Hi, question for those knowledgeable about palms

cynthiainsouthflaMay 23, 2012

Hi, guys,

New to the forum but appreciate any advice I can get. I need a palm that will not exceed the 15-20' range to go into a patio planter by my pool. The palms that are installed now are growing through the screen (this is why I'm not asking the landscape designer-rolling my eyes) and I need to replace them.

We prefer the types with the pinnate than palmate leaf (hope I got that right). I've been online and saw dypsis baronii, bottle palm, and cherry palm, which seem like possibilities. does anyone know anything pro or con on those, or have a better idea?

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ericthehurdler(NOR CAL 9a)

the Bottle palm and Dypsis would work well, i dont know much about cherry palms ?psuedophoenix i think they get past 20'. others to consider would be Pygmy date palm, dypsis lutescens, Spindle palm. or if you want some color the sealing wax palm and flamethrower palm will not grow over 20'.
just out of curiosity do you know what palm is planted there now?

    Bookmark   May 23, 2012 at 2:28PM
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Sorry, I forget the name. It is a pinnate but not anything as common as queen or foxtail. Maybe adonidia or a similar palm?

    Bookmark   May 23, 2012 at 3:41PM
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you live in 10a Florida or 10a California? If the latter, don't bother with Hyophorbe laugenicaulis (bottle palms) as they will not do well for you (too cold for them)... in Florida, you might be OK with that one. Pseudophoenix are so slow that in California you will not live long enough to see one grow over 20' (I don't think there is one that tall in this entire state, and there won't be for another 10-20 years most likely). Florida is different, though, and those palms will grow over 20' there, in less than 20 years even. You have to live in florida if you have an Adonidia as they don't survive in California, either (except exceptional 10b climate areas.. .even then, they survive.. never get as tall as 20' though). You want a suckering palm or a solitary? Because most of those Dypsis sp. will sucker... Flamethrowers (Chambeyronias) will easily grow over 20' and we have many in California that are way over 20' now... in Florida they do even better so I would not recommend one of those (plus they don't like full sun in most climates). What is your sun exposure situation? Phoenix roebelleniis are super common, but they sound like they will fit your situation pretty well. Dypsis lutescens and baronii can grow over 20' (though baronii rarely do).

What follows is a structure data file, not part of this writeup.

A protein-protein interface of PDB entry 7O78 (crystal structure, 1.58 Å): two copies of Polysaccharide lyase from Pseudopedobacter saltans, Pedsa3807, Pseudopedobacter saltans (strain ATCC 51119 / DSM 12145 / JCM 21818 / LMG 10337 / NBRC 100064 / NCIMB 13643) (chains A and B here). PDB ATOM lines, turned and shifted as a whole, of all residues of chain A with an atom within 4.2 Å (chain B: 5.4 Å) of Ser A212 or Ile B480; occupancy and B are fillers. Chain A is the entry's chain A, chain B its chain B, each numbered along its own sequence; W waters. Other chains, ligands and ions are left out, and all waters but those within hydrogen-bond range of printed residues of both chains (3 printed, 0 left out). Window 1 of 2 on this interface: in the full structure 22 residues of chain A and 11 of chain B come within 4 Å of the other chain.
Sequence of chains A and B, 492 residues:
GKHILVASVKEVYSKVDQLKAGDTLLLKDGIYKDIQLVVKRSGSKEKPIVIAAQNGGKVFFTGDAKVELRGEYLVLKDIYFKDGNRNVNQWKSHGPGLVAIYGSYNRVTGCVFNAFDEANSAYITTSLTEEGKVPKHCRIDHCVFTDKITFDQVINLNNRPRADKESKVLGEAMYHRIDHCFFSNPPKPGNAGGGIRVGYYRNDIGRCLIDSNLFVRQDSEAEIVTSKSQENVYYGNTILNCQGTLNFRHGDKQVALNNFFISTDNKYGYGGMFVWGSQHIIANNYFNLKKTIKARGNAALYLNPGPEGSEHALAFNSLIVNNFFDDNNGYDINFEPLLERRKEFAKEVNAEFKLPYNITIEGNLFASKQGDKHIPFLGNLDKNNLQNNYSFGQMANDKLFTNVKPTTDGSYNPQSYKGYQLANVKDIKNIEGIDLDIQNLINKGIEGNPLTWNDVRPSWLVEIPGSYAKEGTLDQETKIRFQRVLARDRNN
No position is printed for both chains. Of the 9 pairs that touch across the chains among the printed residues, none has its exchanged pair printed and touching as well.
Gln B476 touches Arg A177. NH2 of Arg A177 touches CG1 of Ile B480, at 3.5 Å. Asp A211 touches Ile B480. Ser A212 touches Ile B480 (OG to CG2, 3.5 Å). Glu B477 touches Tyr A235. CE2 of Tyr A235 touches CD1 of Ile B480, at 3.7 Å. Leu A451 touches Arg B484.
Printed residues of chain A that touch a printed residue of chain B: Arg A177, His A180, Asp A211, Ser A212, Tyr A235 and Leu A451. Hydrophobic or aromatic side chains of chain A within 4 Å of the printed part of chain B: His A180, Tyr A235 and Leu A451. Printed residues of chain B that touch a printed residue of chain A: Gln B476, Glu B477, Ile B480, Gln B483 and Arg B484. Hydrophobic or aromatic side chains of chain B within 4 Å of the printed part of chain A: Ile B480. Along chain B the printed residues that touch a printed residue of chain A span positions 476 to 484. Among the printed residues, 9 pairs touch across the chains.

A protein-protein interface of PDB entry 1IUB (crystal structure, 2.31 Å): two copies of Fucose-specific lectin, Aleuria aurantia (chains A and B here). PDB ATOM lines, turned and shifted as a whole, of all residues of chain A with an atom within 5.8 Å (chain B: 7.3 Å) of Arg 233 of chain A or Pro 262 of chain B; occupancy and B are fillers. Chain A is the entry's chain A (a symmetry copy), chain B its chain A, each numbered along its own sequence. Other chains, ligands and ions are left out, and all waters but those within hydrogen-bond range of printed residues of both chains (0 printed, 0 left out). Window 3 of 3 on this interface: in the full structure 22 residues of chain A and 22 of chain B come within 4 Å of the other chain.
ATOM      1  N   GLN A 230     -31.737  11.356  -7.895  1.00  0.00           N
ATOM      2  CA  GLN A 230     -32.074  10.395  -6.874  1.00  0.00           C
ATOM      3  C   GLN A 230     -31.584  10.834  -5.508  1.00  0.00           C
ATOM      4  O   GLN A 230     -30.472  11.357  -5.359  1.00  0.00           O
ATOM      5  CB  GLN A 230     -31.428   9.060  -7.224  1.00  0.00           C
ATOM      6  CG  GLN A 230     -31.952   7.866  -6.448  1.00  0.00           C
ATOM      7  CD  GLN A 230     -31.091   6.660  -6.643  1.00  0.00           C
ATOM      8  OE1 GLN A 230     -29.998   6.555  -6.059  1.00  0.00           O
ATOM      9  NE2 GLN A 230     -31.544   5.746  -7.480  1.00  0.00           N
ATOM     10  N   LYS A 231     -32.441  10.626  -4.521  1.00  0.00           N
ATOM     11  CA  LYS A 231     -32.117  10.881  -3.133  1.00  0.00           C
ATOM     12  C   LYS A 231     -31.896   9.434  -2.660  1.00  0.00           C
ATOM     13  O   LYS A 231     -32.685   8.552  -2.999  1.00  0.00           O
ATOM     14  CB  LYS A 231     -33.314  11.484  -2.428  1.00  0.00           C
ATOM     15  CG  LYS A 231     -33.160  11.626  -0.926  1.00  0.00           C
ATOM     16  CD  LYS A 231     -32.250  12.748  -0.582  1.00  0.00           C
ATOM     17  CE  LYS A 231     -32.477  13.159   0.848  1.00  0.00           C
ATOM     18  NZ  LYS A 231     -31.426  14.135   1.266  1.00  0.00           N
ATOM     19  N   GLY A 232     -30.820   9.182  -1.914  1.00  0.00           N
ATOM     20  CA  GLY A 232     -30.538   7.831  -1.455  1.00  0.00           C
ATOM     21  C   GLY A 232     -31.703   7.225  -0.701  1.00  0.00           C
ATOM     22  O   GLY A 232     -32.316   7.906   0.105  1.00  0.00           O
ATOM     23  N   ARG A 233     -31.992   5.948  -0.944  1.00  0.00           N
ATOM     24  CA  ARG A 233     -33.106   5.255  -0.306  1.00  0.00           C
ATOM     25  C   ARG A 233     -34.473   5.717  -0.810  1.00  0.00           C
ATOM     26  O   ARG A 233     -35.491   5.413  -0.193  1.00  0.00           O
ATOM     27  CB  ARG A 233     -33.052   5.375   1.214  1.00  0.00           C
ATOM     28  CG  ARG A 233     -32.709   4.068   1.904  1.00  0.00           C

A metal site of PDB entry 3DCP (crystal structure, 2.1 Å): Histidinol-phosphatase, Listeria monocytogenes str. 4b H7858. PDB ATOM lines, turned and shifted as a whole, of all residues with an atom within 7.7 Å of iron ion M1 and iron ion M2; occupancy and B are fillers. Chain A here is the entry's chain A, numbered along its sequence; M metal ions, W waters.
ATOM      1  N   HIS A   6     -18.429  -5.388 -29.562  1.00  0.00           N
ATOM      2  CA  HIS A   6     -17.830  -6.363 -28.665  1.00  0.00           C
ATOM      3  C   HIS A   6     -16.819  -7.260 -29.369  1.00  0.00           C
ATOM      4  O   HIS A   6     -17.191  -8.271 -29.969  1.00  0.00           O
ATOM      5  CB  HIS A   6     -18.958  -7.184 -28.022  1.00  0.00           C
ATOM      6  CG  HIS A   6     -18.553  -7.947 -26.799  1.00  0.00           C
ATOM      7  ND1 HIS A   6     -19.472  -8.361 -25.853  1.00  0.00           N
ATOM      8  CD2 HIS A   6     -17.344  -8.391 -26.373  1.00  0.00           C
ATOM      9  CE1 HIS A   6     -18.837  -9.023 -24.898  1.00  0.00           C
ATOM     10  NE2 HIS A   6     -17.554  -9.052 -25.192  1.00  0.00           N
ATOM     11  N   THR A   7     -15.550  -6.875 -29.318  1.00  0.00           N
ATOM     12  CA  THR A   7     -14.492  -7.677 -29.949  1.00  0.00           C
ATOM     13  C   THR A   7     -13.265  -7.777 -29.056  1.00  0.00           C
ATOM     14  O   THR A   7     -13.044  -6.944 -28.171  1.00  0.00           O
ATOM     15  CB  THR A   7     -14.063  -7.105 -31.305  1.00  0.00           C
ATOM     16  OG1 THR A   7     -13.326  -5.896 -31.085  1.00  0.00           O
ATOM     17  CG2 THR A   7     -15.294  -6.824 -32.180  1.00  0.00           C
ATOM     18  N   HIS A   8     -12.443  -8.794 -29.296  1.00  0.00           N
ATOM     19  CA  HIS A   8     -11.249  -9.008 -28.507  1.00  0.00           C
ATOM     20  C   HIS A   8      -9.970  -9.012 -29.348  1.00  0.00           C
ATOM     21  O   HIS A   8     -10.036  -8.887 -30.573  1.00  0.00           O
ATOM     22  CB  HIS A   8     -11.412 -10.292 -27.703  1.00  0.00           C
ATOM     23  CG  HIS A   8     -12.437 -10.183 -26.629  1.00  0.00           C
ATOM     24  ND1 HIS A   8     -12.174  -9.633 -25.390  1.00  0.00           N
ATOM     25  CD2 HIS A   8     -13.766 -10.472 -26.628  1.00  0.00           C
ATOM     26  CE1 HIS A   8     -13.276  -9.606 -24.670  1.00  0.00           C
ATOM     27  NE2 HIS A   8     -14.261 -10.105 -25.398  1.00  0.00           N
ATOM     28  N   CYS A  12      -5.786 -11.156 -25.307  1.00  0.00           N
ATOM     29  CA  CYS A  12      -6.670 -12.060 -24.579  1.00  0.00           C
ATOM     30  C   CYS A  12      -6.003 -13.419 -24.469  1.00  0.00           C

Bookmark   May 24, 2012 at 1:28AM
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garyfla_gw(10 Florida)

There are several posts on the florida forum with pix on this ?? I suggested some of the rarer types since you have the advantage of a planter as well as wind protection.
Some more suggestions would be to skip the palm family for larger Bromeliads,Aroids, Cycads?? gary

    Bookmark   May 24, 2012 at 6:02AM
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I'm in Florida zone 10a, Palm Beach County. The exposure is direct sun on my patio, so, although the screen gives some protection, I can't have something that wants part shade or will burn in direct sun.

Gary, yes, I posted both places, thinking it would increase the potential suggestions! My husband is fairly set on some type of palm (he's an engineer, what can I say), but I am definitely thinking of some of the large Achmeas for accent plants around them.

    Bookmark   May 24, 2012 at 9:52AM
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Some suggestions:

Pinnate leaves

Dictyosperma album var. furfuracea
Hyophorbe lagenicaulis (bottle)
Pseudophoenix sargentii (buccaneer)
Syagrus coronata
Sygrus schizophylla

Palmate leaves

Coccothrinax miraguama
Coccothrinax readii
Rhapis multifida
Thrinax radiata
Leucothrinax morrisii

These should stay small or grow so slowly that they'll be small for a long while. I left out palms with thorns or spines.

Hope this helps.

    Bookmark   May 24, 2012 at 10:57AM
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Thanks, Steve and all who posted with advice. I must ponder...

    Bookmark   May 25, 2012 at 9:20AM
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Don't know much about palms but I came across an interesting article in the Tampa Bay Times (old St Pete Times) about them. Edible fruit off a palm....

Most palm seeds look very much alike. The palm, (pindo or jelly palm) has silvery grey, feather type (pinnate) fronds with hooked thorns at the base and the fronds arch backward. The trunk is solitary and stout with front bases (boots) still attached. The fruit is round, like a jawbreaker, orange and quite tasty to eat. It is very cold hardy and slow grower with trunks not much over 10 � 15 feet in the Tampa Bay area.
A second choice is queen palm..�syagrus romanzoffiana�, a single clean trunk (no boots) gray in color. The fronds are feather type (pinnate) with no thorns at the base. Most of the fruits are oblong like an olive instead of round, orange in color, like the pindo. The orange flesh is edible, very sweet and fibrous, but is not as tasty as the pindo. It is one of the fastest growing palms for the Bay area and is hardy.

This may not be what you were looking for but I thought I'd add to what others were contributing.

    Bookmark   May 27, 2012 at 1:30PM
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I agree with the suggestion to look at Cycads. Many of them are relatively hardy and most grow very slow.

Syagrus romanzoffiana grows quite tall and is a pretty fast grower.

    Bookmark   May 29, 2012 at 1:25AM
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